Back when I was a kid, we had 10 search engines. Not one of them was Google! Things were more complicated since we had many requirements, spawning much trial and error. In a way, things were also much simpler back then, since it was generally easier to get good results if you knew what to pay attention to. Search engines didn’t really care much about the content itself. As long as you did your keyword research, and drafted your title and meta-tags accordingly, SEO programs drove targeted traffic with some careful tending.
Then one day Google showed up and changed the search universe. It cared about content, quality content, and actually tested the claims we made via our metatags and such. As a result, the world was forced to stop playing games, and present useful, well organized content to users. Google was successful since it focused on quick, more accurate results. What a concept! Soon after, most of the search engines got either gobbled up or just died away.
Google recently announced that it is shaking up the universe again by further encrypting organic (non-paid) search string data. Essentially, this means you’ll have no idea what exact search phrase someone used to organically arrive at your website or page. For web marketers and SEO’s, this is a cataclysmic doomsday scenario. Why? Simply since this is arguably the most useful data that Google collects and shares to fuel the success of a long term SEO strategy. This data is the best indicator of visitor’s intent, a key to the search success equation. If we know exactly what they are looking for, we can give it to them.
Is SEO Dead?
So, now what? Is SEO dead? Of course not, but it means we need to change our strategies to succeed. The golden rule of SEO has not changed: the way to win is lots of quality, well organized content. But now, you’ll need to be more strategic in how you present it, and measure its performance.
Conveniently, if you have a PPC program, you can still get this data for pay-to-play performance. While this can give some clues as to search strings for organic, it’s most useful for managing your paid presence on Google. But Google, a company that professes “don’t be evil”, claims it did this to protect the privacy of users. In other words, this has nothing to do with forcing you to pay them. Though keep in mind that the only way Google became a multi-bajillion dollar business is by charging people to advertise. Just sayin’.
Strategies for Success in the New World
Regardless of true intent, here are some specific strategies you can employ to help maintain success:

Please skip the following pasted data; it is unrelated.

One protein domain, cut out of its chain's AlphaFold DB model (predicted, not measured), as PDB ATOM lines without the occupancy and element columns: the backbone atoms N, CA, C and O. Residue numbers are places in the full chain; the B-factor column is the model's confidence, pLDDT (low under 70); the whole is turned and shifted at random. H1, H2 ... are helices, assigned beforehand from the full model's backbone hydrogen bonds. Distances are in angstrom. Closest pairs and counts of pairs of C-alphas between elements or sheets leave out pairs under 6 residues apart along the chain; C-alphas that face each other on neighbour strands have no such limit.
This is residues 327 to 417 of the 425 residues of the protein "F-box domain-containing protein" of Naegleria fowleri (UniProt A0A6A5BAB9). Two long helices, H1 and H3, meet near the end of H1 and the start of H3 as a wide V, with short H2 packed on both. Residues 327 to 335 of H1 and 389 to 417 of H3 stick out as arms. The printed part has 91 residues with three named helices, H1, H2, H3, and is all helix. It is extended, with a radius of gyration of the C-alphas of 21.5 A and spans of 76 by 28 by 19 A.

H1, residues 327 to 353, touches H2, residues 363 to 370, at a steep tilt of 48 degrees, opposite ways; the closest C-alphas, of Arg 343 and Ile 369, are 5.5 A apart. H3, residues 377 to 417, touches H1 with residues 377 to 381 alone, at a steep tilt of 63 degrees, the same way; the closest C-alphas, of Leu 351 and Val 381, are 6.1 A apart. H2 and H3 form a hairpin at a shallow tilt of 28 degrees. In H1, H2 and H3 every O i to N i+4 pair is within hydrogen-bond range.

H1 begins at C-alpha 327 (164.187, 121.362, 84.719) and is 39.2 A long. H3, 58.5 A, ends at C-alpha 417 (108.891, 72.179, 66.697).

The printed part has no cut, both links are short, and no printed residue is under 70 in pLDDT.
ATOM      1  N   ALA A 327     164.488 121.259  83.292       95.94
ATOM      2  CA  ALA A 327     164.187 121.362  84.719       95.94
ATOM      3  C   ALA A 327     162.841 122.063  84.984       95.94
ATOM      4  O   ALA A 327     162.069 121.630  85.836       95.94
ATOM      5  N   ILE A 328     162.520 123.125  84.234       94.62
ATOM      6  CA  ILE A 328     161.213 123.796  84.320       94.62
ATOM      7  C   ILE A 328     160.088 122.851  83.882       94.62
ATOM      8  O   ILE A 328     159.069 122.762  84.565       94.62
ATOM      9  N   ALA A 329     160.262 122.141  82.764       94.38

Custom Manufacturers – services such as machining, molding or fabricating tend to be sourced with location in mind, as well as industry/application. Previously, you would include lots of industry and geo-specific data on your site. Keyword data would indicate what capability and location words people were using. For instance, “CNC Machining New York”, would tell you that the person is looking around NY for machining. This data could be helpful in adjusting your content to improve results long term. Maybe you would showcase more jobs done for New York customers, or use this insight to plan other marketing efforts. The good news here is that geography data is still available, so you can see at least where the searches are originated. For industry and application targeting, you’ll need to develop targeted content. Start by building industry specific pages for each capability, and focus on the services and attributes unique to that industry. For example, if machining aluminum for the aerospace world, make a page just for that – instead of cramming it all into your general “CNC Machining Services” page. Over time, pay attention to the amount of page views that each page is getting to get to help keep your finger on the pulse.
For OEM manufacturers and distributors that make products with model numbers, this is also a crushing blow. Without knowing what people are searching, you’ve lost the ability to easily see what specific products people are seeking. This data can be used is handy for operations in addition to marketing. Further, you’ve lost the chance to identify variations that people use for product names, or even attribute labels. The best solution here is to make sure that you have an item level detail page for each of your products. You can track this individually to see which products are in demand. When building up your attributes, think about the various ways people will search, for instance try to include “inch”, “inches” and “IN”.
Brand marketing strategies also got kicked in their faces. If you are looking to see how many people are searching with your name, vs by product or capability, that’s become difficult. My solution for brand tracking is one that can apply to your entire strategy: Remember that Google isn’t the only search engine in the world. You can still pull some valuable data from Bing and Yahoo! to give you insight into keyword searches. This includes all searches, including brand specific ones. Rather than follow suite, I’m sure these engines will use this as a competitive advantage. (Since Google still owns a majority of market share, the others have nothing to lose.)
Do You Feel Scroogled?
While I am generally not a fan of negative campaigns, I can’t help but feel like we all got a little Scroogled in this deal, especially when it seems that Google is the only one that truly stands to benefit. We’re all used to dancing with Google since it started throwing curve balls at us many years ago. (I know, bad mix of two clichés there.) But if you focus on what’s important – quality content above all – and reorganize into narrower silos for tracking, you can measure behavior, make adjustments accordingly and win in the long run.
(c)2013, by Phil Paranicas